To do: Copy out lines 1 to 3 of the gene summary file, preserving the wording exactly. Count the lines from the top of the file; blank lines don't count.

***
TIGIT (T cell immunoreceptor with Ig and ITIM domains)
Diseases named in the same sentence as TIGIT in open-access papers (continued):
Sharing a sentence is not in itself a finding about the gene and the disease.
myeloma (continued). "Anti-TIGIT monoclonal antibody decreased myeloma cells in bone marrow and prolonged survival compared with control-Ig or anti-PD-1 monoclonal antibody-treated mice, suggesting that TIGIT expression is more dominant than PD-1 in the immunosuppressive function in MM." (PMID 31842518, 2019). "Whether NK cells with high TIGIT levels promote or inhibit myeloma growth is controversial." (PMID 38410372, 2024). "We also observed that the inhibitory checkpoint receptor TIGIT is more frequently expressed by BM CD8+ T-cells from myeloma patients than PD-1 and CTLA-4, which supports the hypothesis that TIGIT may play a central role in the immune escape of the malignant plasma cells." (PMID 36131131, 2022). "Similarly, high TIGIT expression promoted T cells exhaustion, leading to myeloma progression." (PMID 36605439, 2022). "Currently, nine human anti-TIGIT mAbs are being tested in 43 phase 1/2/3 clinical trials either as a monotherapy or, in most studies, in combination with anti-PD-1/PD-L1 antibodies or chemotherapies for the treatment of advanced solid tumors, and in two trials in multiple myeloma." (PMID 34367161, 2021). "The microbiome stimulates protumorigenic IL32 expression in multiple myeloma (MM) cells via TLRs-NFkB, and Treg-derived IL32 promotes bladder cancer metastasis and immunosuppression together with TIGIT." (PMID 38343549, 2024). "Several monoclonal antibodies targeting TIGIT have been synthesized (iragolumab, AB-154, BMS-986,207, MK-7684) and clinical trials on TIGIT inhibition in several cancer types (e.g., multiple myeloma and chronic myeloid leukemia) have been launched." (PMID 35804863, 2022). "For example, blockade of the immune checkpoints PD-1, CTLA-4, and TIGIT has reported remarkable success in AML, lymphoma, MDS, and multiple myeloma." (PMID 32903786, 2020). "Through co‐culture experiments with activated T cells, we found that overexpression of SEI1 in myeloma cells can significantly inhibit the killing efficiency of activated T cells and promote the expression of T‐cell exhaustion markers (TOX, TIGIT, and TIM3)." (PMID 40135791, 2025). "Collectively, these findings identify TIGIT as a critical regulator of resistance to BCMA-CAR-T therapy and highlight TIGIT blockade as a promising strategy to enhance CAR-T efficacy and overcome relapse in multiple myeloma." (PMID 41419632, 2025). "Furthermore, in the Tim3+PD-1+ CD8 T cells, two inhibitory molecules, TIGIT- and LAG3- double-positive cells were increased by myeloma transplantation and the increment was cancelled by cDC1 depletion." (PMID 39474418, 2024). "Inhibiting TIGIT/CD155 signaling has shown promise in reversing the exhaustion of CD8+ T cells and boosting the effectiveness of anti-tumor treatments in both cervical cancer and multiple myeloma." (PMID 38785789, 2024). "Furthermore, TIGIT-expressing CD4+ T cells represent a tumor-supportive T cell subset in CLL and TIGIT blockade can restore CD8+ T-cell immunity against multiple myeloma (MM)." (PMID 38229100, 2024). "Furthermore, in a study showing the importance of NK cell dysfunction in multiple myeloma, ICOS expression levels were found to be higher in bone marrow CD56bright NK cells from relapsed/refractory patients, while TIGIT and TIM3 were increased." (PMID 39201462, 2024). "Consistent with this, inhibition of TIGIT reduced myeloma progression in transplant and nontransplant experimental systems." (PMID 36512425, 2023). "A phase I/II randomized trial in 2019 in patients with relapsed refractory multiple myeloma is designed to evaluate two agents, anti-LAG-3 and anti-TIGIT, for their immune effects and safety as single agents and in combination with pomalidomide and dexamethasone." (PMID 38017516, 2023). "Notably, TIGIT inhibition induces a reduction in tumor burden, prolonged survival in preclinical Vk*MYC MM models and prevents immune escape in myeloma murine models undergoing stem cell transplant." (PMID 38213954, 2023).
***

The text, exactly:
TIGIT (T cell immunoreceptor with Ig and ITIM domains)
Diseases named in the same sentence as TIGIT in open-access papers (continued):
Sharing a sentence is not in itself a finding about the gene and the disease.